Some ideas on what to do and what not to do as you take a barn building approach to marketing your senior living community.

In part one I propositioned that senior housing communities would do well to take a “Barn Raising” approach to marketing their community in the local marketplace.    Here are some specific ideas on how to make this happen:  1.  Pay it Forward  –  Who didn’t love the “Pay it Forward” movie and concept?  Most of us could, in a very romantic way, imagine ourselves paying it forward after someone had first been generous toward us.  The rub is that, someone has to start the chain reaction.  That person has to do an act of generosity with zero expectation of a payback.   It is tough to give up referrals or something else and get nothing back.  .   .  . and yet, to be successful at “Barn Raising” marketing you must adopt this mentality.  2.  Lots of People –  The second biggest and toughest challenge is finding people to “Barn Raise” with.  There is only one way to do this and that is to meet and interact with lots of people.  This means getting out in the community, which is easier for some than others, but is necessary.  It also means being willing to talk to anyone and everyone, because you just never can tell . . .  3.  More Listening  –  Everyone who goes into a networking opportunity  has something they want to get out of it, which usually starts with pitching whatever it is they do.  As they wander around meeting victims (people) they have an overwhelming amount of internal and often external, pressure to tell their story.


 It is so much better to just wait and let others tell you their story.  Here is how it looks for me:  “Hi my name is Steve Moran, what’s yours?’ Their Response Then . . .  “What do you do?” After that we are off to the races.  Most of the time they will get around to asking what I do and if they do, I tell them, and if they don’t, I don’t sweat it, my time will come.  Most important of all, you need to be really paying attention to what they are saying even asking follow-up questions.  Don’t just go into mental idle until it is your turn. 4.  Stay Connected –  This means figuring out what works best for each connection and how much value that connection has to you.  For some it might mean lunch or breakfast once or twice a month.  For others it might be an occasional email and a short meeting at the next networking event.  For many of them an occasional personal email will be all it takes. 5.  Introduce Generously  – This means that whenever if you find two people who have a mutual passion introduce them to each other.  Be generous about this.  Don’t do it with conditions, don’t get mad when it doesn’t don’t show immediate pay off, because most won’t and when they do, it will take time.  I have a business acquaintance who once or twice a year reaches out to me with some great business introduction he wants to make for me, that connection always come with a condition.  “If I introduce you to ________.”  “Then I want ____________.” For this person it is usually cash.  It always devalues the connection and I don’t think anything has ever come from any of those offers. This is a personal challenge for me.  I frequently make introductions between people who have capital and people who have projects they are trying to get built.  Sometimes it pains me to think that I am potentially facilitating a deal that could make both parties hundreds of thousands of dollars and me nothing.  But ultimately it is still the right thing to do. 6.  Don’t Be Stupid  –  You only have so much time, energy and your relations are trust relations and you need to honor those relations.  If you make an introduction and it goes badly cross the cause of the person who behaved badly off you list.  If over time it is clearly a one way street it, meaning that it is clear that the other person has the opportunity to give back and just doesn’t or even worse gives to someone else, cut your losses.  I have a couple of these and no regrets about pulling the plug on them.  Mostly though don’t look back and don’t be resentful just move on. Finally, this all takes a tremendous amount of time and energy so you need to be patient.   I have been publishing Senior Housing Forum for just over two years and I owe so much of my success to people like Larry Minnix and Tiffany Tomasso who consented to doing interviews with me, when Senior Housing Forum was hardly being read by anyone.  Today I am seeing serious fruits.  And as the blog traffic continues to explode, managing my time and energy is more difficult, but I continue to be committed to Barn Raising.  It is why when you first connect with me on LinkedIn you will get an email that includes this sentence:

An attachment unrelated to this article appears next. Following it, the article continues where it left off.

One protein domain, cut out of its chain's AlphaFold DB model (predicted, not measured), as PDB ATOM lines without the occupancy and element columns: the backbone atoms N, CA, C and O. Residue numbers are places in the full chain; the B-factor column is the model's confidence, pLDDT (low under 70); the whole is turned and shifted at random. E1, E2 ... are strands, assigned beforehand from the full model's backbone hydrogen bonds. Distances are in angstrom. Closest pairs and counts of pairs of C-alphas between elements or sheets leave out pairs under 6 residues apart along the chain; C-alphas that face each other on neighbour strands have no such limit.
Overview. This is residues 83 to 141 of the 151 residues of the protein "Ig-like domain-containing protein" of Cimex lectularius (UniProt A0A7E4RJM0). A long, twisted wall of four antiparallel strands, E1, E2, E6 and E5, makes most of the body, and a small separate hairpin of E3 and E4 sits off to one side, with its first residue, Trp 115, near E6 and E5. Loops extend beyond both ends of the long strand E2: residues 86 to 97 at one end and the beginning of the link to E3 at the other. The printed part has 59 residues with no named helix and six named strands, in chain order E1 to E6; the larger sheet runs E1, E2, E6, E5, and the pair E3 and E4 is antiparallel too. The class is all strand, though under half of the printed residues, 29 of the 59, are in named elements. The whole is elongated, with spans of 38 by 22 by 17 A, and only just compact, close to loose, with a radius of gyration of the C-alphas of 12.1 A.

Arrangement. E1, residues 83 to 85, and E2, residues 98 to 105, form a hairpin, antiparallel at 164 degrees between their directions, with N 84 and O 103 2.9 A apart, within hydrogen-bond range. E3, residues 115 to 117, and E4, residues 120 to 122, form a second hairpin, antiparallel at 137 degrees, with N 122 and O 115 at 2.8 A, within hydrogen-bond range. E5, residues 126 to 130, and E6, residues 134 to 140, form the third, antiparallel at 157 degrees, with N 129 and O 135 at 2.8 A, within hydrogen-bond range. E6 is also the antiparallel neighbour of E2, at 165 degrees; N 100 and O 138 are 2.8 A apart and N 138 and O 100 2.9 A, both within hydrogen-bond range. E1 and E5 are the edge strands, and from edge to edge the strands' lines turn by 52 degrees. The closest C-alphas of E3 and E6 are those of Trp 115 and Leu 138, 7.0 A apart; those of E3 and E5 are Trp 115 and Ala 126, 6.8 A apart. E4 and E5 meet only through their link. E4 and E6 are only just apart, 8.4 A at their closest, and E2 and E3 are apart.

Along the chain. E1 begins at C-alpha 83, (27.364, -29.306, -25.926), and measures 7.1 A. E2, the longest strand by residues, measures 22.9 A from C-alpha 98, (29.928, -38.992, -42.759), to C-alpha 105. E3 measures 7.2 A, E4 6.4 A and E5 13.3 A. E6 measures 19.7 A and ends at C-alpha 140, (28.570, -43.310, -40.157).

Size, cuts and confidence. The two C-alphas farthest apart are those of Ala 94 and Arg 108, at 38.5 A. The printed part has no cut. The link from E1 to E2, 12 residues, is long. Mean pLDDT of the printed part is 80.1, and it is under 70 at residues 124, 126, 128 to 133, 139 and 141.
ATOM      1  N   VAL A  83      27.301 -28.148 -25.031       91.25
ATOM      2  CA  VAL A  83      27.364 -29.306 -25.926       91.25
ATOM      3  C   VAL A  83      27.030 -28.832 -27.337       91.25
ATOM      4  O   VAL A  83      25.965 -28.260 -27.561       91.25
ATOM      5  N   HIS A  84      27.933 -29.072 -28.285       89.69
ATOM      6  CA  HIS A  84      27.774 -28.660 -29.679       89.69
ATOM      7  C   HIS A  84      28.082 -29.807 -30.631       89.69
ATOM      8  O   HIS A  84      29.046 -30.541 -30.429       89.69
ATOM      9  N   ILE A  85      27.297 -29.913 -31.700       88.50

“ If there is anything I can do to be of assistance please don’t hesitate to ask.”

 In keeping with that offer.  I try to respond to every single email or phone request I receive and try to say yes whenever I can.   What amazing networking . . .  “Barn Raising” stories do you have?  Steve Moran